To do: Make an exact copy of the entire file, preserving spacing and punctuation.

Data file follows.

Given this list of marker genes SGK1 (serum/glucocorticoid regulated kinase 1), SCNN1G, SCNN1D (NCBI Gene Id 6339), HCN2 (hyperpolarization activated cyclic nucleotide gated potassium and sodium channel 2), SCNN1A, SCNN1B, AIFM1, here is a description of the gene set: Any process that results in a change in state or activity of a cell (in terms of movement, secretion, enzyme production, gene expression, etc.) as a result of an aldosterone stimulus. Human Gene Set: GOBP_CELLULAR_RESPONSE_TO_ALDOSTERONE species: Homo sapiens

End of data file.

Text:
Given this list of marker genes SGK1 (serum/glucocorticoid regulated kinase 1), SCNN1G, SCNN1D (NCBI Gene Id 6339), HCN2 (hyperpolarization activated cyclic nucleotide gated potassium and sodium channel 2), SCNN1A, SCNN1B, AIFM1, here is a description of the gene set: Any process that results in a change in state or activity of a cell (in terms of movement, secretion, enzyme production, gene expression, etc.) as a result of an aldosterone stimulus. Human Gene Set: GOBP_CELLULAR_RESPONSE_TO_ALDOSTERONE species: Homo sapiens